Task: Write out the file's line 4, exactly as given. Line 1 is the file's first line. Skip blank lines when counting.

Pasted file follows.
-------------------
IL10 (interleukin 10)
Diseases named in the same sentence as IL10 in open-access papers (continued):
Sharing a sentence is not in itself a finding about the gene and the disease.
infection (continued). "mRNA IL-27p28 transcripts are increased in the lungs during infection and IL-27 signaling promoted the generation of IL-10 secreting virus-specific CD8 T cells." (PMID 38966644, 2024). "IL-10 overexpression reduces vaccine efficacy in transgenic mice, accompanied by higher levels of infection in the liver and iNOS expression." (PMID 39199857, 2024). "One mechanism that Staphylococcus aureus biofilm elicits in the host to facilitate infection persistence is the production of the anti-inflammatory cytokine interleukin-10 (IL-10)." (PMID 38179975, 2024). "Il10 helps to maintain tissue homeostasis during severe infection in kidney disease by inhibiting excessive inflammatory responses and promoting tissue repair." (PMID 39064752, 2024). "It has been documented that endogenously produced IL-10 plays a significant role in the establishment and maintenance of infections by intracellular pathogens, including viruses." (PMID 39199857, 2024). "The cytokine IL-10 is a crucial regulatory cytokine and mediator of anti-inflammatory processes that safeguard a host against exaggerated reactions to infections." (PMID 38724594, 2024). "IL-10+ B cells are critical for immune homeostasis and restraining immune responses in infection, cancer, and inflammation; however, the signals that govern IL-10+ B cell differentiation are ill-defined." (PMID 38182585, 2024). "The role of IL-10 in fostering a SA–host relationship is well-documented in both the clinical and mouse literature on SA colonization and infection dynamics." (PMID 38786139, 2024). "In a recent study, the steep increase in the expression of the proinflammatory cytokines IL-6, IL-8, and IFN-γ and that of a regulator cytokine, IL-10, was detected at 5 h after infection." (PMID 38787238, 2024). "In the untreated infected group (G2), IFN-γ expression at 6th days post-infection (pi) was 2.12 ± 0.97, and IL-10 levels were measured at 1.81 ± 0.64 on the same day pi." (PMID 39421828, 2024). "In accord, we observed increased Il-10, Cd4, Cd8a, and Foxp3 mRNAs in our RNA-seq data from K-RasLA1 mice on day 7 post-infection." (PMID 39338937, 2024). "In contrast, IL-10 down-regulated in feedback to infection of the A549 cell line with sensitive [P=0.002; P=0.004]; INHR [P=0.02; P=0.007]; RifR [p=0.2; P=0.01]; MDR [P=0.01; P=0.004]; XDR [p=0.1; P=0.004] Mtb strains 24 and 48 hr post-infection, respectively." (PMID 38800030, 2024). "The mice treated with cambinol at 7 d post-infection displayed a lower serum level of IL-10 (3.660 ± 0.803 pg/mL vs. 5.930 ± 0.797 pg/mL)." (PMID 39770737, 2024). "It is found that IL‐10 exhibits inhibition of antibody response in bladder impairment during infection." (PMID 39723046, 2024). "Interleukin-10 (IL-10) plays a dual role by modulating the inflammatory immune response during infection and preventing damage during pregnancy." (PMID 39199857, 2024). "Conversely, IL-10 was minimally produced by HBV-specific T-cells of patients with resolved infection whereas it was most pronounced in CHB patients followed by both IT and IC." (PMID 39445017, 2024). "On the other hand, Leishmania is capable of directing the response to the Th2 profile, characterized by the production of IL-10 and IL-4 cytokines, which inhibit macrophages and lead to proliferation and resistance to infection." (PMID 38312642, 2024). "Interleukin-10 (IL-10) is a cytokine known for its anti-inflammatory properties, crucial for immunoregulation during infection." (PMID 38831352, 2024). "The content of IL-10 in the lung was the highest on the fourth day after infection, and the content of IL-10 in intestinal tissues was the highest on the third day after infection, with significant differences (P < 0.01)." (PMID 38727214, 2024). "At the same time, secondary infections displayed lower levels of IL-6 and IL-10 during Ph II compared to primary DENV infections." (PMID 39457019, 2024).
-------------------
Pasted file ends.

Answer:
infection (continued). "mRNA IL-27p28 transcripts are increased in the lungs during infection and IL-27 signaling promoted the generation of IL-10 secreting virus-specific CD8 T cells." (PMID 38966644, 2024). "IL-10 overexpression reduces vaccine efficacy in transgenic mice, accompanied by higher levels of infection in the liver and iNOS expression." (PMID 39199857, 2024). "One mechanism that Staphylococcus aureus biofilm elicits in the host to facilitate infection persistence is the production of the anti-inflammatory cytokine interleukin-10 (IL-10)." (PMID 38179975, 2024). "Il10 helps to maintain tissue homeostasis during severe infection in kidney disease by inhibiting excessive inflammatory responses and promoting tissue repair." (PMID 39064752, 2024). "It has been documented that endogenously produced IL-10 plays a significant role in the establishment and maintenance of infections by intracellular pathogens, including viruses." (PMID 39199857, 2024). "The cytokine IL-10 is a crucial regulatory cytokine and mediator of anti-inflammatory processes that safeguard a host against exaggerated reactions to infections." (PMID 38724594, 2024). "IL-10+ B cells are critical for immune homeostasis and restraining immune responses in infection, cancer, and inflammation; however, the signals that govern IL-10+ B cell differentiation are ill-defined." (PMID 38182585, 2024). "The role of IL-10 in fostering a SA–host relationship is well-documented in both the clinical and mouse literature on SA colonization and infection dynamics." (PMID 38786139, 2024). "In a recent study, the steep increase in the expression of the proinflammatory cytokines IL-6, IL-8, and IFN-γ and that of a regulator cytokine, IL-10, was detected at 5 h after infection." (PMID 38787238, 2024). "In the untreated infected group (G2), IFN-γ expression at 6th days post-infection (pi) was 2.12 ± 0.97, and IL-10 levels were measured at 1.81 ± 0.64 on the same day pi." (PMID 39421828, 2024). "In accord, we observed increased Il-10, Cd4, Cd8a, and Foxp3 mRNAs in our RNA-seq data from K-RasLA1 mice on day 7 post-infection." (PMID 39338937, 2024). "In contrast, IL-10 down-regulated in feedback to infection of the A549 cell line with sensitive [P=0.002; P=0.004]; INHR [P=0.02; P=0.007]; RifR [p=0.2; P=0.01]; MDR [P=0.01; P=0.004]; XDR [p=0.1; P=0.004] Mtb strains 24 and 48 hr post-infection, respectively." (PMID 38800030, 2024). "The mice treated with cambinol at 7 d post-infection displayed a lower serum level of IL-10 (3.660 ± 0.803 pg/mL vs. 5.930 ± 0.797 pg/mL)." (PMID 39770737, 2024). "It is found that IL‐10 exhibits inhibition of antibody response in bladder impairment during infection." (PMID 39723046, 2024). "Interleukin-10 (IL-10) plays a dual role by modulating the inflammatory immune response during infection and preventing damage during pregnancy." (PMID 39199857, 2024). "Conversely, IL-10 was minimally produced by HBV-specific T-cells of patients with resolved infection whereas it was most pronounced in CHB patients followed by both IT and IC." (PMID 39445017, 2024). "On the other hand, Leishmania is capable of directing the response to the Th2 profile, characterized by the production of IL-10 and IL-4 cytokines, which inhibit macrophages and lead to proliferation and resistance to infection." (PMID 38312642, 2024). "Interleukin-10 (IL-10) is a cytokine known for its anti-inflammatory properties, crucial for immunoregulation during infection." (PMID 38831352, 2024). "The content of IL-10 in the lung was the highest on the fourth day after infection, and the content of IL-10 in intestinal tissues was the highest on the third day after infection, with significant differences (P < 0.01)." (PMID 38727214, 2024). "At the same time, secondary infections displayed lower levels of IL-6 and IL-10 during Ph II compared to primary DENV infections." (PMID 39457019, 2024).